Ms Allen gave some examples of how a teacher could very simply give this emotional support: “It’s about noticing things – that they’ve had their hair done differently or their clothes are different or they have achieved something. Or remembering that there are certain things happening in their life that you can refer to. Importantly, it is also about not promising things you can’t deliver – so if you say you’re going to see them for five minutes after school, you stay for those five minutes after school.”

Confidentiality and safeguarding

Becoming someone the child can talk to can be hugely beneficial but where does the line get crossed between being open and supportive and having to break confidentiality?

“I think it’s hard,” Ms Allen said, “but what I’ve always done is to be honest with the young person and make certain they are aware of where these conversations can lead to.

“Teachers see these young people five days a week so they know them really well and they will be doing their usual safeguarding and risk assessments. If alarm bells start ringing, if something just doesn’t feel right, then they have to go with their gut feeling and break confidentiality.”

In Ms Allen’s view, “I’d much rather have a child angry with me than one that’s dead or seriously harmed”.

Long-term prospects

Clearly these children need a lot more support if they are to enjoy the same prospects as their peers. However, Ms Allen has no doubt that this is possible if four key needs are met: “Young people need to feel some kind of belonging – whether that be to family, friends or school – and they need to have hope, warmth and boundaries. If those boundaries are crossed or aren’t upheld, you have a child that feels very vulnerable.”

It is important that the young person learns to fulfil these needs in the right way, for example in terms of relationships. “That relationship with someone at school,” Ms Allen said, “will be one of those nice, secure attachments for the young person. It might be more in the role of coaching or mentoring but because it is consistent, it reflects back to that young person in a positive way.”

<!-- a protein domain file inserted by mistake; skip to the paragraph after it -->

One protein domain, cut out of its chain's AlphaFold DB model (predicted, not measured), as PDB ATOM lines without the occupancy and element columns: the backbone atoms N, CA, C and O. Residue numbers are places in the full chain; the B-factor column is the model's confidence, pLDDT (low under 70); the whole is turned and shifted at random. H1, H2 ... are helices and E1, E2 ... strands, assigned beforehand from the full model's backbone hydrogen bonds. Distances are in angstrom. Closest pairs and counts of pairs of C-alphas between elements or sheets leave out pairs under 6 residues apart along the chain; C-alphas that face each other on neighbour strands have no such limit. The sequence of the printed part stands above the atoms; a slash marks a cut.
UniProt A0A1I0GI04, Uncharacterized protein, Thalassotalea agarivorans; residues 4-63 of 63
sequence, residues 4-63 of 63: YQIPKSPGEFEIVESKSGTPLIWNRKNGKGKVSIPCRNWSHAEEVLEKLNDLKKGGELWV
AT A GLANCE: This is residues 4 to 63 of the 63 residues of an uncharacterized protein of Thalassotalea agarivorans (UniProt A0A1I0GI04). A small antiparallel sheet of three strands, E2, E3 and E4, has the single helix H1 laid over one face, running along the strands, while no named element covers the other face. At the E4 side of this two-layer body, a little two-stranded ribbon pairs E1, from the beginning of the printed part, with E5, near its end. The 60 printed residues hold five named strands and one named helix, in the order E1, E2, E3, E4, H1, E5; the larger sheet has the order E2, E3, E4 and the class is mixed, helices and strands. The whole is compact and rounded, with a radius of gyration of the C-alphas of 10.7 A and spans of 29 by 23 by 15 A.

What can we do?

  • Look out for behavioural signs relating to the child being unable to regulate their emotions.
  • Learn about alarm brain and thinking brain and how to identify the differences.
  • Develop strategies to use with pupils to help them return from alarm brain to thinking brain.
  • Identify a safe place for children to go when they are feeling particularly traumatised.
  • Listen to the child, keep them in mind, notice and remember them, keep any promises you make.
  • If you have a gut feeling about a child’s welfare being of serious concern, take action.

  • Clare Stafford is CEO of the Charlie Waller Memorial Trust, a charity that provides fully funded mental health training to schools. Visit

Further reading

The Charlie Waller Memorial Trust’s Stella Project has been working with professionals to provide mental health training in order to better support vulnerable learners. This series of articles is part of the legacy the year-long project hopes to leave. For more information, see The Stella Project: Supporting vulnerable learners, SecEd, February 2018: To read previous articles in this series, go to


Domestic violence and abuse: The impact on children and adolescents, Information from the Royal College of Psychiatrists: